Remembering Risper Nyambok
Life is beautiful and fragile, filled with fulfilling highs and devastating lows. Unfortunately there are times along the way when you get to experience this contrast at the same time. That was me in 2015, the year I cleared high school.
Risper Nyambok, my late aunt, was an independent, hardworking single mother of one. She was bubbly, humorous and blessed with a laugh that bursts from the soul. Risper was witty and possessed an undeniable aura that often filled any room she graced. She also loved dancing and was an ardent listener of the late Musa Juma (I’m rightfully blasting Ratego as I pen this).
Like most maternal families, mine operates like a nuclear family. Sticks like glue, a lot of sharing and mostly caring. Risper epitomized this, often lending a hand, be it financially or with unsolicited advice on life skills and professional experience, often encouraging me to navigate the male dominated society. My brother and I greatly looked up to her as we both have interests in media and she was one of the leading lights in the local industry. Having bagged a promotion in one of the top media agencies as a Media Director before her death, her sky seemed brighter.
Risper introduced me to the finer things in life. I come from a humble background, and making the lifestyle switch to her place when we visited felt like a much needed vacation to somewhere we all bonded and played together as cousins, unhinged from the chores that would accompany such holidays back home. From cable TV, an array of lifestyle/news magazines and books, the latest computer and PlayStation games, to random presents and the outdoors, Risper was a one-woman arcade that filled our childhood.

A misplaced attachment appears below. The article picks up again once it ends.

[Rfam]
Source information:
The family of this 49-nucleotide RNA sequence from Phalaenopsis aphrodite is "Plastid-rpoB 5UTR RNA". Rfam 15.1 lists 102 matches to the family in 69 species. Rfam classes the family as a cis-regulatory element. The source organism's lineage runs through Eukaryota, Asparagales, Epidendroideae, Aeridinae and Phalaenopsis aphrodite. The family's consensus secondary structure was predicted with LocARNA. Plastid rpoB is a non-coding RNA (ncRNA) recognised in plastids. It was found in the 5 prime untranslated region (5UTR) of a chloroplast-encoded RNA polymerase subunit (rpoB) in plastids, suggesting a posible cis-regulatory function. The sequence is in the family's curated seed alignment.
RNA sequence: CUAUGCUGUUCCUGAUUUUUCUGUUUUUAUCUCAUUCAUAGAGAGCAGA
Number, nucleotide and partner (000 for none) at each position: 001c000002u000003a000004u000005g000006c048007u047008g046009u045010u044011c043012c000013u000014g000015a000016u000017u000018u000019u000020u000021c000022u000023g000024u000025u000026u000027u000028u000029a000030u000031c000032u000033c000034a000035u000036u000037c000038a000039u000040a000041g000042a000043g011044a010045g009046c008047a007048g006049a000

I got the news one fateful Sunday on a phone call with my dad.
“Gundaa, we lost someone from Mum’s side.”
Shook off my feet, I wondered if it could have been my grandmother. She was away for treatment in India at the time, accompanied by my grandfather, but surely she was getting better.
“I’m sorry but we’ve lost Risper.”
My dad saved me from my cobweb of thoughts, confirming my worst fears.
Risper had undergone a minor operation the same year. She later developed pain and was hospitalized but seemed to be recuperating well. I couldn’t reconcile how we could lose her. You know those people who when you think of death you don’t think of? Risper was that person for me. My world came to halt. I was crushed in pain, seemingly incapable of doing anything. My tears didn’t roll down my face nor did any scream escape my quivering lips. I retired to bed only to wake up to the inescapable reality. In what would be a formative experience, I left for Nairobi the next day.
The wake was filled with family, friends, neighbors and her colleagues who greatly lifted our spirits in the days leading to the memorial service. Her send-off was a very emotional experience for everyone. I saw my dad breakdown for the first time. Nobody could keep it together. Grief had us all in its grip. Death had won.
Five years have swept by and I still ache for the life Risper could have lived, the life I would have experienced with her. Time hasn’t healed me. Not yet. Sometimes I feel the weight all at once, other times I have lighter days. I don’t know which is worse; drowning beneath the waves or dying of thirst.